Cushing´s disease (CD) is a rare hormone condition caused by a tumor in the pituitary gland in the brain. Patients suffering from CD are severely impaired in their life quality and the only successful treatment up to now is pituitary surgery or administration of drugs with severe side effects. Scientists of the Max Planck Institute of Psychiatry around Günter Stalla and Marcelo Paez-Pereda, and the Helmholtz Zentrum München have discovered that Silibinin, a drug used for the treatment of toxic liver damage and mushroom poisoning with an outstanding safety profile in humans, which allows effective treatment of patients without any serious side effects, could be used in CD.
The pituitary tumor causing CD releases increased amounts of the stress hormone ACTH (adrenocorticotropin) leading to a cortisol release with major consequences. CD patients suffer from rapid weight gain, elevated blood pressure and muscular weakness. Furthermore, they are prone to osteoporosis and infections and may show cognitive dysfunction or depression. This knowledge was used as a starting point for further investigation. The researchers aimed to find a mechanism causing this process and a way to stop it. In the course of their research they found tremendously high amounts of HSP90 in the tumor tissue of patients. This heat shock protein helps to correctly fold the glucocorticoid receptor, another protein which in turn inhibits the production of ACTH. As a result, the large number of HSP90 molecules stick to the glucocorticoid receptor, preventing it from releasing its active structure and deploying its biological functions. In a further step the researchers found that a well known active principle called Silibinin binds to the C-terminus of HSP90 protein thus allowing glucocorticoid receptor molecules to detach from HSP90. After Silibinin treatment, tumor cells resumed normal ACTH production, tumor growth slowed down and symptoms of CD disappeared. Using Silibinin, a plant extract from milk thistle seeds, as a HSP90 inhibitor, the researchers discovered a non-invasive treatment strategy for Cushing´s disease which was also published in the journal Nature Medicine (Volume 21, number 3, March 2015). In 2013, the Max Planck scientists together with the technology transfer organization Max Planck Innovation filed a patent, which has been granted in the US and is pending in the EU, covering chemical and natural compounds, including Silibinin, to treat pituitary tumors as further medical use.
IBI has developed a highly concentrated and purified form of Silibinin. The company with 100 years of history in the pharmaceutical field now plans to perform clinical trials in a consortium with experienced scientists in this area and to rapidly access the market in order to enable the treatment of this rare and severe disease.
“IBI is a great match for the new technology from the Max Planck Institute of Psychiatry. The company has longstanding experience in the development of new therapeutic applications and can boast a worldwide production and marketing network. Furthermore, IBI is experienced in bringing innovative products into the clinic making it a strong partner for the development of a new and non-invasive treatment option for CD patients. We are pleased to have IBI as a partner to improve the treatment of patients suffering from this rare disease”, says Doris Maugg, patent and licensing manager at Max Planck Innovation.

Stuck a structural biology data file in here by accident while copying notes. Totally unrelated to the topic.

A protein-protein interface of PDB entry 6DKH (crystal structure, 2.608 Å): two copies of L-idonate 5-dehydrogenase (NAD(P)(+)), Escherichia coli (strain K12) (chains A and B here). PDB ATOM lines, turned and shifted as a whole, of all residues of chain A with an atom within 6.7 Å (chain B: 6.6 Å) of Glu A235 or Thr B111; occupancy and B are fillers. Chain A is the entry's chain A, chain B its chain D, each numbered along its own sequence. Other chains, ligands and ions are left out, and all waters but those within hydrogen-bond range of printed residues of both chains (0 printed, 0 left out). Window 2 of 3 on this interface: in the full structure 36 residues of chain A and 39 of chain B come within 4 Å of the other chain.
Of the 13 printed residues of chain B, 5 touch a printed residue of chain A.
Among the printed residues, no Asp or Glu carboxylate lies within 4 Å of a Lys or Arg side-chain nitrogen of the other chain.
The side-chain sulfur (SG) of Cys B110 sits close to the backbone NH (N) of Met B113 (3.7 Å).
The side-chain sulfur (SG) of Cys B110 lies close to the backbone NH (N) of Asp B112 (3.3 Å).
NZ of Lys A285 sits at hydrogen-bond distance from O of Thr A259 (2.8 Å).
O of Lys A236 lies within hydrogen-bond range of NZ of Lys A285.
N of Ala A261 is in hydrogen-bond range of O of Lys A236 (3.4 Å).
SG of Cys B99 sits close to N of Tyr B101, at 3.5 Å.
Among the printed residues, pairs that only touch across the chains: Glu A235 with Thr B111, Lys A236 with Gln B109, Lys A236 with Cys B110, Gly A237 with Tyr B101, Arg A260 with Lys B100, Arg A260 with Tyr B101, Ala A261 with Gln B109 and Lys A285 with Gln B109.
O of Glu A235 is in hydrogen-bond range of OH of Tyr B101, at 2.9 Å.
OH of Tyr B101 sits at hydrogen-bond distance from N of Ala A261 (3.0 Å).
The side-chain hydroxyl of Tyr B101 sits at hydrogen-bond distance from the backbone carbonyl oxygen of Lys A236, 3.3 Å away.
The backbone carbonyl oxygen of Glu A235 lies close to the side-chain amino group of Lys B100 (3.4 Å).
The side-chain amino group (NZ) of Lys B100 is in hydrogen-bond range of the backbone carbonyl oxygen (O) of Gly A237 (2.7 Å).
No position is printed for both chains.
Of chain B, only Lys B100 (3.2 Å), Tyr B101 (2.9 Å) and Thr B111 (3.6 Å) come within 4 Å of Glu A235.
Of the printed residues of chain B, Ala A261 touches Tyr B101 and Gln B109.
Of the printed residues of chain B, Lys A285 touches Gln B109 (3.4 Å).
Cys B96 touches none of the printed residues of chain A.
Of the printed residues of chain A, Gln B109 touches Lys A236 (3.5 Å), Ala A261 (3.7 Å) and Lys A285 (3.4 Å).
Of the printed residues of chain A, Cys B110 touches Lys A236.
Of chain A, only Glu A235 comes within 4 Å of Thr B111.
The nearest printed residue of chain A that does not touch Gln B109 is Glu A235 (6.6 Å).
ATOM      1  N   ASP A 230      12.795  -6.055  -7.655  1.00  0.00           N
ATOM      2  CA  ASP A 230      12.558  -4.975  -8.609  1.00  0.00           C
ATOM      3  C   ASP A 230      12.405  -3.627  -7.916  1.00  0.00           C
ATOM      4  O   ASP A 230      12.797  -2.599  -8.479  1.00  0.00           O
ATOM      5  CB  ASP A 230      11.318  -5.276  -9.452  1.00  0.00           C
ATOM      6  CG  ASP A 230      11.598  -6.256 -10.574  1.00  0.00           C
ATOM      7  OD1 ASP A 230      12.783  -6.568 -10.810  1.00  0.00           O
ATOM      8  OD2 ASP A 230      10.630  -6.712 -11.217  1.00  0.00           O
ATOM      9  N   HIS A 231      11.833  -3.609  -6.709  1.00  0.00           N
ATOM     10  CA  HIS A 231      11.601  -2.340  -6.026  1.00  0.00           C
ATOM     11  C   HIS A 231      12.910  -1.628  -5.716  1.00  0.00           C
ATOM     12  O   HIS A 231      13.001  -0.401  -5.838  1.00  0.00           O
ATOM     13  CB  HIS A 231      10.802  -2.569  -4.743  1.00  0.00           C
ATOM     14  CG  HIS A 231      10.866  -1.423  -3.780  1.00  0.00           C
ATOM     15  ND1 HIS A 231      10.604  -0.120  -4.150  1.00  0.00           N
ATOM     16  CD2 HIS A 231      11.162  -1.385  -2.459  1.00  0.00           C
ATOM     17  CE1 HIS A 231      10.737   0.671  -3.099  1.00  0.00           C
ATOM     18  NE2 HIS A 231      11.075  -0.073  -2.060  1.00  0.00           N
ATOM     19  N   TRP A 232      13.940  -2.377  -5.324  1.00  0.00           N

IBI Istituto Biochimico Italiano G. Lorenzini S.p.A. is an Italian pharmaceutical company with global reach and 100 years of experience. It has a consolidated leadership in sterile penicillin market and a strong expertise in development and manufacturing of biopharmaceuticals products. IBI has a robust portfolio of products for export and is certified by FDA, AIFA, EDQM, and TGA.
Development and GMP manufacturing of parenteral formulation is one the main task of IBI. The Company has a strong expertise in development and scaling-up for GMP production of formulations also based on innovative delivery systems (nano and microparticles) and lyophilisation processes. IBI has developed a deep knowledge in liver diseases collaborating with gastroenterologist experts. Recently collaborated with innovative research centers to enable them to bring faster to market cGMP advanced therapies with recombinant proteins, nanoformulated miRNA as well as monoclonal antibodies.
IBI has been engaged for about 30 years in the study of mechanisms of action of Silibinin in several diseases, including Cushing's disease, which thanks to the preliminary work of the Max Planck Institute, the Company is aiming to start pre-clinical and clinical development. www.ibi-lorenzini.it
Max Planck Institute of Psychiatry
The Max Planck Institute of Psychiatry, which focuses primarily on research into depression and anxiety disorders, is one of the world's leading institutes in this field. Here, basic research is closely interlinked with clinical research: the Institute incorporates a 120-bed hospital, numerous specialist outpatient departments and three day units. Within these facilities, the modern research branches of genetics and proteomics are combined with the clinical analysis techniques of imaging and the measurement of brain function. The aim is to identify biomarkers of psychiatric and neurological disorders in a bid to better understand the molecular basis of these diseases. The knowledge obtained goes into the development of new therapies and drugs for the personalized medicine of tomorrow. www.psych.mpg.de
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